A case is brought to court when an individual is accused of breaking the law. Without the courts it will be difficult for a person to get justice whether it is in relation to a civil or criminal matter. The criminal and civil jurisdictions have many differences and some similarities in the way they deal with cases. In this court report I will be discussing the role of the civil and criminal courts by witnessing the law in action and will also compare and contrast the courts.
Hierarchy of the Courts
Below is a simple diagram of the hierarchy of the courts in England and Wales. Criminal cases are heard at the Magistrate's Court, but for serious offences such as murder it may be heard at the Crown Court. Civil cases are heard at the County Court which deals with a range of issues from small claims to complex cases. On appeal a case will follow the courts hierarchy. The doctrine of judicial precedent is also based on the courts hierarchy where the higher courts will bind lower courts on earlier decisions made, allowing certainty and consistency in the law.
Criminal Jurisdiction: Crown Court
To witness the law in action in a criminal jurisdiction the court that I visited was Minshull Street Crown Court in Manchester. The court mainly dealt with 'indictable offences' and 'either way offences', which could be heard in the Magistrates Court or the Crown Court depending on what the defendant chooses.
During the visit to the court I attended a trial which was a rape case. This was seen as a reconstruction case as witnesses had to be called to reconstruct what had happened. The facts of the case were presented by the prosecution, which are as follows. The defendant, his sister, the victim and her brother after attending a family barbeque were drunk and went to the victim's brother's house where they drank more alcohol. At this point the defendant and victim were both very drunk. After feeling tired, the victim fully clothed decided to go to sleep on the sofa. Later when she woke up she was not dressed in the same way that she had gone to sleep and felt as though she had sexual intercourse. The defendant was sat next to her when she woke up; she got scared and ran to the defendant's sister who was her best friend.
The indictment given to the jury set out the charges which the defendant was to be tried. It contained two issues: the first was whether the defendant intentionally penetrated with the victim and the second, whether the victim consented to have sexual intercourse. The first issue has been admitted by the defendant as he claims that he did have sexual intercourse with the victim, but the question remains of whether the victim consented.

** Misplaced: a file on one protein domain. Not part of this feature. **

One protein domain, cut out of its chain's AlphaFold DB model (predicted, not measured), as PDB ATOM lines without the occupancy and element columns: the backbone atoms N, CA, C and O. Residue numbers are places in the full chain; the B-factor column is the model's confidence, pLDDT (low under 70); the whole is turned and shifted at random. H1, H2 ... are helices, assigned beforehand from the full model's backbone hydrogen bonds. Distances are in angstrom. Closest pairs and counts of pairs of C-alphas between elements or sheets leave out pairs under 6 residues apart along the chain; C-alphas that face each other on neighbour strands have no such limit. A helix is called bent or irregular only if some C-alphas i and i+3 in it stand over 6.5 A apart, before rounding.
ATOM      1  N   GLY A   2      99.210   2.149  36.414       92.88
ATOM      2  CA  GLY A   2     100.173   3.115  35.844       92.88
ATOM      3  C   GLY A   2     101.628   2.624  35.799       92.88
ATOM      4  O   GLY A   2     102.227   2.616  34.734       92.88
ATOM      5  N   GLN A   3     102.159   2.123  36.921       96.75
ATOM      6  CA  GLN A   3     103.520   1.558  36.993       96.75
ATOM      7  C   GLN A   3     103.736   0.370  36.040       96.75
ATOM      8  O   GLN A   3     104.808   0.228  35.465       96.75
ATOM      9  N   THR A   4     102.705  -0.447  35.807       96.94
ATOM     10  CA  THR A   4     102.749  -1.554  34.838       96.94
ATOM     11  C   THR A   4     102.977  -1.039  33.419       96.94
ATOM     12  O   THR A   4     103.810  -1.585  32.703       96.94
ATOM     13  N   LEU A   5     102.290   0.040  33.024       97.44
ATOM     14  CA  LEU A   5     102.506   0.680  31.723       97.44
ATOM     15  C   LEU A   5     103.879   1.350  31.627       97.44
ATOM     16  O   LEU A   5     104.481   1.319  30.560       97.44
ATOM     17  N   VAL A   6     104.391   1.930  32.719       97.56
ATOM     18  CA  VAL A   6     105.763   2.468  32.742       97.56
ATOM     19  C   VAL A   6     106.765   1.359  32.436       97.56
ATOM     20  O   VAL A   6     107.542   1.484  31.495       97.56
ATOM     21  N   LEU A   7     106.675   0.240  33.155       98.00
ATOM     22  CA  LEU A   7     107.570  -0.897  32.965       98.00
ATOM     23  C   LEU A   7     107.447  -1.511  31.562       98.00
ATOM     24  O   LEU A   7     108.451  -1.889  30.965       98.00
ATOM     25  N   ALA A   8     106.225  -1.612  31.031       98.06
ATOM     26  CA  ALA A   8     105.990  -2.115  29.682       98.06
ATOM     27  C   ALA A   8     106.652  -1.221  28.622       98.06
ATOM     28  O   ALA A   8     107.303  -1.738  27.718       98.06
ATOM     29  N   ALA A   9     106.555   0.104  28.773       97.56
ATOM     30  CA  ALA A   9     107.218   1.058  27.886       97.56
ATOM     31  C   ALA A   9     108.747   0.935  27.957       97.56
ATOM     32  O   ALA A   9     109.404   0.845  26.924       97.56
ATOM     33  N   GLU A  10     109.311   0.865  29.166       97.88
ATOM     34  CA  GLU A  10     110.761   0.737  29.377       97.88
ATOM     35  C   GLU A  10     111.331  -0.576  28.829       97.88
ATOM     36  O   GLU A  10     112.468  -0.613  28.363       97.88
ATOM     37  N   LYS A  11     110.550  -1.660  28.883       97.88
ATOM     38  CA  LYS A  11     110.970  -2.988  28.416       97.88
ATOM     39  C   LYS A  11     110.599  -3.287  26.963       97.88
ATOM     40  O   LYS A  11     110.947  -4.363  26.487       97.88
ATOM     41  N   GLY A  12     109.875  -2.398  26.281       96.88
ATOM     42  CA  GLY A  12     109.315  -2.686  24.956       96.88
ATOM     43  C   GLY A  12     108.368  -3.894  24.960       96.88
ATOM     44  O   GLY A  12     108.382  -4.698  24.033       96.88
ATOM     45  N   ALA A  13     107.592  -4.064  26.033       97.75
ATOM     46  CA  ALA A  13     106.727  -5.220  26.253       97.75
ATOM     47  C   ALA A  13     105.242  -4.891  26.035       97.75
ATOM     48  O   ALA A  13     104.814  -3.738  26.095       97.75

This case was heard in front of a judge and jury. The circuit judge had a very active role during the trial; he had to make sure the case is being conducted accordingly with relevant law and practice. The judge's main role in the case was to direct the jury and also to give the sentence according to the case if the defendant was found guilty. Before the trial began the judge directed the jury on what they had to and could not do. For example, they had to listen to the facts of the case, evidence and witness statements and decide whether the defendant is guilty or innocent. They were also told not to discuss the case outside court as the decision they give may be influenced and will not be seen to be just. The instructions that were given were clear and understandable to a lay person and the jury seemed to have understood it.
The jury consisted of twelve members as it was a criminal case. These members were aged 18-70, lived in the UK for five years since the age of thirteen and randomly selected from the electoral register to make it fair and represent the society. By having a trial by a jury it allows ordinary members of the public to get involved and know what is happening in the law. But more importantly, it allows the defendant to be judged by his own peers. Lord Devlin describes the jury as 'a little parliament' and believes 'it is the lamp that shows that freedom lives'. Clearly, this statement suggests that the jury is seen to be an important part of the legal system. The jury not only judge according to the facts of the case but also mitigates the harshness of the law as they decide the case according to what they think is fair and right.